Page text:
Poignant Power: West Indies cricket

The West Indies cricket team didn't make it past the first round of the 2003 World Cup, but their crucial match against Sri Lanka produced one moment of extraordinary courage. Vaneisa Baksh applauds the young hero Ramnaresh Sarwan

  • Ramnaresh Sarwan is welcomed by Sri Lanka bowler Muttiah Muralitharam, as wicketkeeper Kumar Sangakara jogs away. Photo by Clive Mason/Getty Images

World Cup 2003 in South Africa was all theatre. Unwavering titans crushing all comers; epic battles fought by underdogs; unknown heroes sprinting forward to hoist falling flags; every dramatic element coalesced in the preliminary round. Two hat-tricks; Canadian records for the fastest 100 and the lowest score; Kenya, a non-Test team, making it to the Super Sixes, while big names like hosts South Africa, England, and Pakistan couldn’t.

The West Indies team opened the tournament with such a spectacular win against South Africa that fans dared to hope once more. It came down to the crucial game against Sri Lanka on February 28, when six runs more would have unlocked the door. But it was not to be. Yet, despite the crash, we were compelled to salute the courage of a young batsman from Wakenaam Island on Guyana’s Essequibo: Ramnaresh “Ronnie” Sarwan.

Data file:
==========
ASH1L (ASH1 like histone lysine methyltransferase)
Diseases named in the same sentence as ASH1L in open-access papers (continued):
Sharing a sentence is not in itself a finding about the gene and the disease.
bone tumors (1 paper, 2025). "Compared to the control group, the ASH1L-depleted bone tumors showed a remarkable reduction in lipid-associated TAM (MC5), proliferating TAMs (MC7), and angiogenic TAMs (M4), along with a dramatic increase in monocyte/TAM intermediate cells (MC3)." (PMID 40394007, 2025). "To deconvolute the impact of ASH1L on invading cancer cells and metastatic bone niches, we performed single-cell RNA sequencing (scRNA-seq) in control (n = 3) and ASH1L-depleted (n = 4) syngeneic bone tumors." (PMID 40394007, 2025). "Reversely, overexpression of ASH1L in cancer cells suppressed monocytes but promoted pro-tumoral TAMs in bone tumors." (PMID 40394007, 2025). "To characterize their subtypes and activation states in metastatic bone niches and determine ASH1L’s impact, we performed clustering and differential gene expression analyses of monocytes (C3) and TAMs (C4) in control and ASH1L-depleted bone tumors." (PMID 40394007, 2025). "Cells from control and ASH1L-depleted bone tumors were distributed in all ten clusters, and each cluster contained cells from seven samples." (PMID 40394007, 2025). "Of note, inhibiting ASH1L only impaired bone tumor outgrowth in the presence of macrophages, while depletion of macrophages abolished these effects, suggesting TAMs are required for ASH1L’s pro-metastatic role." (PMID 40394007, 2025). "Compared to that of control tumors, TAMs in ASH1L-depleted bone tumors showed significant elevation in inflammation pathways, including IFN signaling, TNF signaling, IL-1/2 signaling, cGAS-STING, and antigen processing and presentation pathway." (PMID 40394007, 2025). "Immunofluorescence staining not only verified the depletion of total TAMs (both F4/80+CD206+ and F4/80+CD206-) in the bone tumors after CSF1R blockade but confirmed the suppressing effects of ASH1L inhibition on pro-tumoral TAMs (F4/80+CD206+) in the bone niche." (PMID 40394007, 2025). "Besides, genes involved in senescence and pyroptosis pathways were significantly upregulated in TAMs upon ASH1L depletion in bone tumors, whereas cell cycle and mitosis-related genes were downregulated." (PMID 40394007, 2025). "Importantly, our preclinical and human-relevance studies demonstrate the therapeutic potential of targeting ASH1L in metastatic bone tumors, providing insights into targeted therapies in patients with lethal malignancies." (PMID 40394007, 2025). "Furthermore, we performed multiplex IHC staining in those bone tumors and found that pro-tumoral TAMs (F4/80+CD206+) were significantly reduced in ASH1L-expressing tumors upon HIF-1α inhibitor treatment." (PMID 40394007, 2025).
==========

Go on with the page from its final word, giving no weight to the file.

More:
After scoring 10 runs, Sarwan was hit on the head by a steeply lifting ball delivered by Sri Lanka’s Dilhara Fernando, a blow that left him motionless on the field, before he was rushed to Claremont Hospital. Several x-rays and two stitches later, he returned to find the team six wickets down, with Shivnarine Chanderpaul and Vasbert Drakes struggling.

When Chanderpaul got out at 65, Sarwan put on his cap, leaving his helmet aside, and strode out to the pitch, to a resounding ovation from the crowd of 20,000. With 60 runs needed from 47 balls, with only three fast bowlers left to bat, it required determination, skill, a cool head, and a miracle. Sarwan took three of those on to the field. Two brilliant sixes, two defiant fours, and he’d added 37 off 19 balls, tension turning into a palpable spectator at the prospect he’d raised.

“When I saw what was happening, I had to come to the crease,” he said later. “Cricket is about heart. There’ll be occasions when you’re struck down by someone or something, but you have to be man enough to fight to the bitter end.”

That we lost by six runs will forever be submerged under the grandeur and bravery of his effort, and for his heart and his head, we celebrate Ramnaresh Sarwan. His was a World Cup moment any team would have been proud to call its own.


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